By Kelly Robinson, Spring 2016 Student Intern
If you have been reading our blogs, you may wonder what else it is that we do at the Investor Advocacy Clinic and why we’re here. This week we’ll be discussing how an Investor Advocacy Clinic comes into existence and how it fills a very specific need in the community.
FINRA established the Investor Advocacy Clinic Program in 2007. FINRA realized there was an underserved sect of Americans who had a lack of access to justice when the damages for their investing claims were under $100,000. (If you are not already familiar with the regulatory agency, FINRA, and what it does, we have a wonderful blog post about it here). This is so because if damages are less than $100,000, it is not economically feasible for an attorney to take on the case either on an hourly or contingency basis. For example, when taking a case on a contingency basis, fees are typically about 30%, and that’s only if the case is successful. This means that the client is only able to recover 70% of their losses, again, this is assuming a win. Additionally, attorneys don’t charge on an hourly basis because of the type of work and length of time spent on these cases make it prohibitively expensive to the client. To compensate the attorney would price the client out of the services in the first place.
FINRA created the FINRA Investor Education Foundation to support innovative research and educational projects aimed at those segments of the investing public that could benefit from additional resources, such as grants to researchers and non-profits for educational programs and support.
The Investor Advocacy Clinic at GSU is one of the beneficiaries of the FINRA Investor Education Foundation as it received a grant to establish the clinic. To create the Clinic at GSU, the College of Law had to submit a project concept and application and, once approved, GSU Law was able to establish the Investor Advocacy Clinic in 2013. Currently, the GSU Law Investor Advocacy Clinic is one of eight operating clinics established by a FINRA Investor Education Foundation grant. There are several other clinics that were established outside of the grant process. No matter how they began, many of the clinics are not able to continue (whether funded by grants or otherwise), further demonstrating how hard and costly it is to represent clients with small claims, successful or not.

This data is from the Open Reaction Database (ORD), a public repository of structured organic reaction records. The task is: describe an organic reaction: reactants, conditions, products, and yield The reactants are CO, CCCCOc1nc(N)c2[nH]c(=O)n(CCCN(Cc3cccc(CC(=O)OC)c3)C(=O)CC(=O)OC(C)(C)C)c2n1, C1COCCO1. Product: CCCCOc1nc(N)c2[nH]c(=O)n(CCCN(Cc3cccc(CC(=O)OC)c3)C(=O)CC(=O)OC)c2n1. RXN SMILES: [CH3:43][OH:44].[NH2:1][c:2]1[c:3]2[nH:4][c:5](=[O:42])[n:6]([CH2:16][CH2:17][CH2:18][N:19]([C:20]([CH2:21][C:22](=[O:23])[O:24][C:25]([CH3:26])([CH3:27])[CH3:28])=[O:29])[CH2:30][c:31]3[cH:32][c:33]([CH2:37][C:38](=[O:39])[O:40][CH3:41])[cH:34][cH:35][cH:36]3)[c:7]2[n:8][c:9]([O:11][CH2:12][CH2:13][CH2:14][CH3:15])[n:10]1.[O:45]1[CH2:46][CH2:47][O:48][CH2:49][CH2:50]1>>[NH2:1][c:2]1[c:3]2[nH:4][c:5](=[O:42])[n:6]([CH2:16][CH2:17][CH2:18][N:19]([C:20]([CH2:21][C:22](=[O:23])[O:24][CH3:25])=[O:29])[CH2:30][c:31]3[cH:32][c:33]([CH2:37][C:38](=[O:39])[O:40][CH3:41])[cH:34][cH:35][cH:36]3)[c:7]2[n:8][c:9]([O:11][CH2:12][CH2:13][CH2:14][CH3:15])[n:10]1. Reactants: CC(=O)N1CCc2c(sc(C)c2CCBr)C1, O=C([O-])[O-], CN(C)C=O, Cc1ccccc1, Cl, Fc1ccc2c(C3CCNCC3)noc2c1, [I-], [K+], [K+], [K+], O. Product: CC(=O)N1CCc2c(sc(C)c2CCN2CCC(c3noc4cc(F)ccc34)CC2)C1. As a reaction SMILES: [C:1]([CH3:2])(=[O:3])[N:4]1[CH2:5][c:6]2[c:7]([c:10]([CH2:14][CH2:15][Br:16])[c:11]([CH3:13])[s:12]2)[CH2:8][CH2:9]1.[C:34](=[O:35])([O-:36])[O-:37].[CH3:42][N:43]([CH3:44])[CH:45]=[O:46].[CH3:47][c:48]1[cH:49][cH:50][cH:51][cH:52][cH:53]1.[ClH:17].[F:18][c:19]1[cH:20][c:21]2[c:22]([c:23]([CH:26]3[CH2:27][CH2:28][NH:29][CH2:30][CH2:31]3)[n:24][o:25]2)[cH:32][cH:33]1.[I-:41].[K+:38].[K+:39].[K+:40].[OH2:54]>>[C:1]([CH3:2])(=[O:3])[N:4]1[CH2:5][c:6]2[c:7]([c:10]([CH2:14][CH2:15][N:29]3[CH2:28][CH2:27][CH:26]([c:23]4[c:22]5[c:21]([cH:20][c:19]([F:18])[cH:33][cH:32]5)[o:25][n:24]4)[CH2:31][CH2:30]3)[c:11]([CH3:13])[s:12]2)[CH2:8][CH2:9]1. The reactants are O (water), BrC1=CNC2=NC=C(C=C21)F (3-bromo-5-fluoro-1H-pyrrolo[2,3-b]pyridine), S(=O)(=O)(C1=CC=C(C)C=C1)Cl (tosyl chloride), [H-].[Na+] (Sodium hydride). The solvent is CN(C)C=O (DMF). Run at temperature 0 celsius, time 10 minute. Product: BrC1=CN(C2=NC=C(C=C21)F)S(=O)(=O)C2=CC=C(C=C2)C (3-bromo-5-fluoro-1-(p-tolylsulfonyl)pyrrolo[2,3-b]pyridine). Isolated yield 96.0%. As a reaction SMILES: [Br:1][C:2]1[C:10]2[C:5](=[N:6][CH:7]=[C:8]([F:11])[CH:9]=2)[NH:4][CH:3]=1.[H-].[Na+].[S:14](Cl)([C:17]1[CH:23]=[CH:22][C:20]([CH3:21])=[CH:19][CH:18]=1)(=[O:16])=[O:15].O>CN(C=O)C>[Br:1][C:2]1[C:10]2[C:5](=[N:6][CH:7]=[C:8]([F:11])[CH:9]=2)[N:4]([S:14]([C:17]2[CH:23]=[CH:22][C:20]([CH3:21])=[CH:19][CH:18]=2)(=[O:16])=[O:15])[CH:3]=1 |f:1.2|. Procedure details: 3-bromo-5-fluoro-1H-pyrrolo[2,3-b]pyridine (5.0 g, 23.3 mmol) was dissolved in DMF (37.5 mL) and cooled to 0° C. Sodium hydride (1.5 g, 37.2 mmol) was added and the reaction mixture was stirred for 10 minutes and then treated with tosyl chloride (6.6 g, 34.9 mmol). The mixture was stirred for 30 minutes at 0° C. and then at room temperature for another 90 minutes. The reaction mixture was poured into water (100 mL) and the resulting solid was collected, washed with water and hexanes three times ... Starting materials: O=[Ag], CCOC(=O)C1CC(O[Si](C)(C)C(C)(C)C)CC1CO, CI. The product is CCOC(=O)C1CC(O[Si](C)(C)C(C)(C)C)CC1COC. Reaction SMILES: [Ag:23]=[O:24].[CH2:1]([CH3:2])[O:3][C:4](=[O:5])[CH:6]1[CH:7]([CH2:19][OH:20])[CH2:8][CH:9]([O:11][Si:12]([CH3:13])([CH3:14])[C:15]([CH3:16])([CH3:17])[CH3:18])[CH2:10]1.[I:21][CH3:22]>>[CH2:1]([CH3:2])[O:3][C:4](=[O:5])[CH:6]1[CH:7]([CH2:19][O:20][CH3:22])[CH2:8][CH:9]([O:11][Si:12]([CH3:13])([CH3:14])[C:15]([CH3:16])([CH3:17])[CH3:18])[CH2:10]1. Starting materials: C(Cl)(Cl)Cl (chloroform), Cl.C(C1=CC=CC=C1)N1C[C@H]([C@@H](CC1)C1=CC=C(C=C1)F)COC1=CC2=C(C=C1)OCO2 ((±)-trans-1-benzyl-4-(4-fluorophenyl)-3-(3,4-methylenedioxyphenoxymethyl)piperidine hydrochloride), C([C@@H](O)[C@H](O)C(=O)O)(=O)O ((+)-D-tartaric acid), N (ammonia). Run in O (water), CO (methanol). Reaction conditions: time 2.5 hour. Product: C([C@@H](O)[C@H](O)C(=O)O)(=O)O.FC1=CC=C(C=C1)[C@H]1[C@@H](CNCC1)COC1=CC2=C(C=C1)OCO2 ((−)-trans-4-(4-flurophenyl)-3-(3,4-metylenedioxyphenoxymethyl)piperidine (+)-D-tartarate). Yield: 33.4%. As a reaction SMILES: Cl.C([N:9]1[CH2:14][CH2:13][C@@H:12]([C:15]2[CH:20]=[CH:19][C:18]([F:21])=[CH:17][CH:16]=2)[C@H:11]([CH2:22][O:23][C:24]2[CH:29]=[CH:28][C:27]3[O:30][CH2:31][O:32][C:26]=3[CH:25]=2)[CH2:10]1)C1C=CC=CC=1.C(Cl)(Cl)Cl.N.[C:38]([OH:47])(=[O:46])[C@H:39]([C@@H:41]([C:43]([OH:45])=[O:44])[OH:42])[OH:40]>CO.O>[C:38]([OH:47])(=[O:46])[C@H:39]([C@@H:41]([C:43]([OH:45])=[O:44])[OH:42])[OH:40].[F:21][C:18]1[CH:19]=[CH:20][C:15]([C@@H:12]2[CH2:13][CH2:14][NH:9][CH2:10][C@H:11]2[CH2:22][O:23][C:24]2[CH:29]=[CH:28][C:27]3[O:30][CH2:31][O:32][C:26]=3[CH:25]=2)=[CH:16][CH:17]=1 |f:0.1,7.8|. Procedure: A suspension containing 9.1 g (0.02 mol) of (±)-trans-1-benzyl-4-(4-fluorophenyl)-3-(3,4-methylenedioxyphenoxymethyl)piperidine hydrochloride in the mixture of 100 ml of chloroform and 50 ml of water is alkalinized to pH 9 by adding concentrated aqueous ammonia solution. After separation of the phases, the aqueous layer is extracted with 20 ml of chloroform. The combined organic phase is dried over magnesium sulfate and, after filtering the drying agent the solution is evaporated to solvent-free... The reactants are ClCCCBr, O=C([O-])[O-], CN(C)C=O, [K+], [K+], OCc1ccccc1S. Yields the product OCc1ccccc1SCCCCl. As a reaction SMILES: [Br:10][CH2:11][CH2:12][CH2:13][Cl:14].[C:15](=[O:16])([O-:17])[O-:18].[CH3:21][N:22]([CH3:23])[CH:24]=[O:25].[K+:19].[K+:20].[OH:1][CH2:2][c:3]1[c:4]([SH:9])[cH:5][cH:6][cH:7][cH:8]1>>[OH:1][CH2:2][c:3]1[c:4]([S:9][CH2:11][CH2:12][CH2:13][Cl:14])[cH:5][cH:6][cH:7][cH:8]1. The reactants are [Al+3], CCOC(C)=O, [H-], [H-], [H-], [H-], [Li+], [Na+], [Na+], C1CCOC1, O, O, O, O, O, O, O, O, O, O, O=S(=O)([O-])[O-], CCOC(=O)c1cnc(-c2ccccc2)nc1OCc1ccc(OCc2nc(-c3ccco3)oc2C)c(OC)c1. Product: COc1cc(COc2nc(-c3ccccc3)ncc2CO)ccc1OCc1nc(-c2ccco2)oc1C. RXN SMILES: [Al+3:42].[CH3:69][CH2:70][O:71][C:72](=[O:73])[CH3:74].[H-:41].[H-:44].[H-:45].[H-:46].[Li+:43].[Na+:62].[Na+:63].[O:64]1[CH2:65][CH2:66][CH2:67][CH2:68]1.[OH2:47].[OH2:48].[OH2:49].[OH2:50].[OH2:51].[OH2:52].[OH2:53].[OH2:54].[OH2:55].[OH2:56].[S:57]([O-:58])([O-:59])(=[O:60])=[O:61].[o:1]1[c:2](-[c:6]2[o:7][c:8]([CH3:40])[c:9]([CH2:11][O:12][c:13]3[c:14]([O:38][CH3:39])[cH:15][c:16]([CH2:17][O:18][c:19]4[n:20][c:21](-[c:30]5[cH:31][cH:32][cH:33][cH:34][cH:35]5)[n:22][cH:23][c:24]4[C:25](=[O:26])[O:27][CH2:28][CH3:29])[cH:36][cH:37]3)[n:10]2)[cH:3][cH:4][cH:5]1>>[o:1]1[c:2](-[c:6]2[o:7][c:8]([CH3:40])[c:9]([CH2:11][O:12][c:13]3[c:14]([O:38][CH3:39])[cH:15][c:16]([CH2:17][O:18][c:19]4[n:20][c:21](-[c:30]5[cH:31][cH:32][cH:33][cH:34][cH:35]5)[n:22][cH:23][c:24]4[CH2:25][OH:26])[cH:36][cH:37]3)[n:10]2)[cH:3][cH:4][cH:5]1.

We have been very lucky here at GSU, not only to have the Clinic, but also to have a great community of lawyers and attorneys that realize there is a lack of access in their field and who want to help fix that. Thankfully, these attorneys are donating their time and resources to our clinic so that we are able to continue to provide services, hopefully well past the confines of the grant money. Not only does this allow us to help represent those who lack such access to justice, but we are also able to offer investor education presentations and write informative blogs such as the one you are reading right now!